The basic principle in training theory is to push athletes to increase their training volume and intensity to the limits to maximize their performance. High-intensity exercise, especially if not proportional to training level, has a profound impact on oxidative stress, muscle damage, systemic inflammation, and immune responses [101]. Excessive exercise and inadequate recovery cause physical and psychological stress that are interrelated and lead to performance decline, fatigue, insomnia, anxiousness, inflammation, and immunosuppression [102].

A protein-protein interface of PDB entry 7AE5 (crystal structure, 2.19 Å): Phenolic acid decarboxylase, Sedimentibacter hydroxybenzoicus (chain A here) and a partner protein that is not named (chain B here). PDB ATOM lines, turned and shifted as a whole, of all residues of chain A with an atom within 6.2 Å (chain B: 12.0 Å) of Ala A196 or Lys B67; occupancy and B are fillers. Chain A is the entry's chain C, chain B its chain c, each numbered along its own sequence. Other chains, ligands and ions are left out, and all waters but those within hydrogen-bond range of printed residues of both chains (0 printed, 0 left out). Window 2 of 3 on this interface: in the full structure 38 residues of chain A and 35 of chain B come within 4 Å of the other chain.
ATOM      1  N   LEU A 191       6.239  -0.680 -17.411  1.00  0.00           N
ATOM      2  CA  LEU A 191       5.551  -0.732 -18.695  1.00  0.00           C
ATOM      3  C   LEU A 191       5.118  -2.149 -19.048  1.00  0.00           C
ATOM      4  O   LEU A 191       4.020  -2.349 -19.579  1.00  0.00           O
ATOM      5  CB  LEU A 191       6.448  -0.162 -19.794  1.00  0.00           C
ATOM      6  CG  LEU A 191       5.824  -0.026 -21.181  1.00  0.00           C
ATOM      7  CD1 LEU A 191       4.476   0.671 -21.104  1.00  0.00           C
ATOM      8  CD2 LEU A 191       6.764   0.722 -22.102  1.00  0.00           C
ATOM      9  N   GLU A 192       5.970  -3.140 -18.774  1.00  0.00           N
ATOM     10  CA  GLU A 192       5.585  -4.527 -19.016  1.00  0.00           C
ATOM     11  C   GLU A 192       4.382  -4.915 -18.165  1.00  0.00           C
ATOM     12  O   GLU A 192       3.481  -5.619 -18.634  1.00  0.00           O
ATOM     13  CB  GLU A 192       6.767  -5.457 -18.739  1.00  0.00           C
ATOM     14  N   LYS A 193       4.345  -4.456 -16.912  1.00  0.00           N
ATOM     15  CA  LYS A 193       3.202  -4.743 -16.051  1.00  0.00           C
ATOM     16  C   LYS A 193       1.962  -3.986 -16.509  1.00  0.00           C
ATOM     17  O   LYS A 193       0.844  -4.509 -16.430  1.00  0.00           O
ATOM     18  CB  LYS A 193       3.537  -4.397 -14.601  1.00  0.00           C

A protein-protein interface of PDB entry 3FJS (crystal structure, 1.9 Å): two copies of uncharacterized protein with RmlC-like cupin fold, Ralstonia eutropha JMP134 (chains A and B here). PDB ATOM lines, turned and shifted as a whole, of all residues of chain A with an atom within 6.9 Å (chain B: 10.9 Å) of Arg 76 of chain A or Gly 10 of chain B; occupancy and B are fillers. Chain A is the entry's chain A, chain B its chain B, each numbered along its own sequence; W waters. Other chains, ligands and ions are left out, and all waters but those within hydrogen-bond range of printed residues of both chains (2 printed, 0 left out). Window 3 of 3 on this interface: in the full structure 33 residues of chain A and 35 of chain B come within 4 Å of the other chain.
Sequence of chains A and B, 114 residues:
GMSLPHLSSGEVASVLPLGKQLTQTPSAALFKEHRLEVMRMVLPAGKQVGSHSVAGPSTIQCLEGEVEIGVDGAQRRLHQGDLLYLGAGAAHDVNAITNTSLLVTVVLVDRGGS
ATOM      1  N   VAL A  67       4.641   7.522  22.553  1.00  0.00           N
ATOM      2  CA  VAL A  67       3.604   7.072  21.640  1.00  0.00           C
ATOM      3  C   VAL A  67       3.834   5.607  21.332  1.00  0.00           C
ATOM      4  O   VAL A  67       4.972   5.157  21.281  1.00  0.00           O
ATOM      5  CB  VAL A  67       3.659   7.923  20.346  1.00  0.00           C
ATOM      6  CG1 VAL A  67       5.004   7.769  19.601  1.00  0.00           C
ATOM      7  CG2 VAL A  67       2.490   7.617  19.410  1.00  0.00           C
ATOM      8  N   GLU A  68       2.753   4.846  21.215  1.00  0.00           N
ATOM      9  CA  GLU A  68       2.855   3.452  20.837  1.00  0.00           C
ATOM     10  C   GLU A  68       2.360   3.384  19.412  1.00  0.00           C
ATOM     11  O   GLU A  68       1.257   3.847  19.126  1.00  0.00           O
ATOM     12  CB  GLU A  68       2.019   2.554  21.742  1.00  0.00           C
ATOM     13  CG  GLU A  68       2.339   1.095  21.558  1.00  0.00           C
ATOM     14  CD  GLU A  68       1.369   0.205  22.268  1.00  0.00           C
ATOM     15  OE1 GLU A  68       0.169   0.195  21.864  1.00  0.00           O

From the gut microbiota perspective, prolonged exercise determines an increased intestinal permeability, altering the gut-barrier function and promoting bacterial translocation from the colon [103,104]. High-intensity exercise can cause changes in the immune response by reducing the gastrointestinal (GI) blood flow, thus increasing tissue hyperthermia and permeability of the GI epithelial wall. Research on exercise and barrier function suggests that the more strenuous the exercise, the greater the barrier disruption. GI illness symptoms, including abdominal pain, nausea, and diarrhoea, might affect 70% of athletes after strenuous exercises, and the frequency is higher in elite athletes than in recreational exercisers [105]. Excessive exercise induces a stress that increases intestinal permeability, which might lead bacteria and their toxic products, including microbiota-derived LPS, to enter into the bloodstream and activate systemic inflammation [106]. The translocated LPS activates TLRs, promoting NF-kB-pathway activation and inflammatory cytokine production, which can eventually result in endotoxemia [13]. These pro-inflammatory cytokines also increase the intestinal permeability through tight junction opening [107].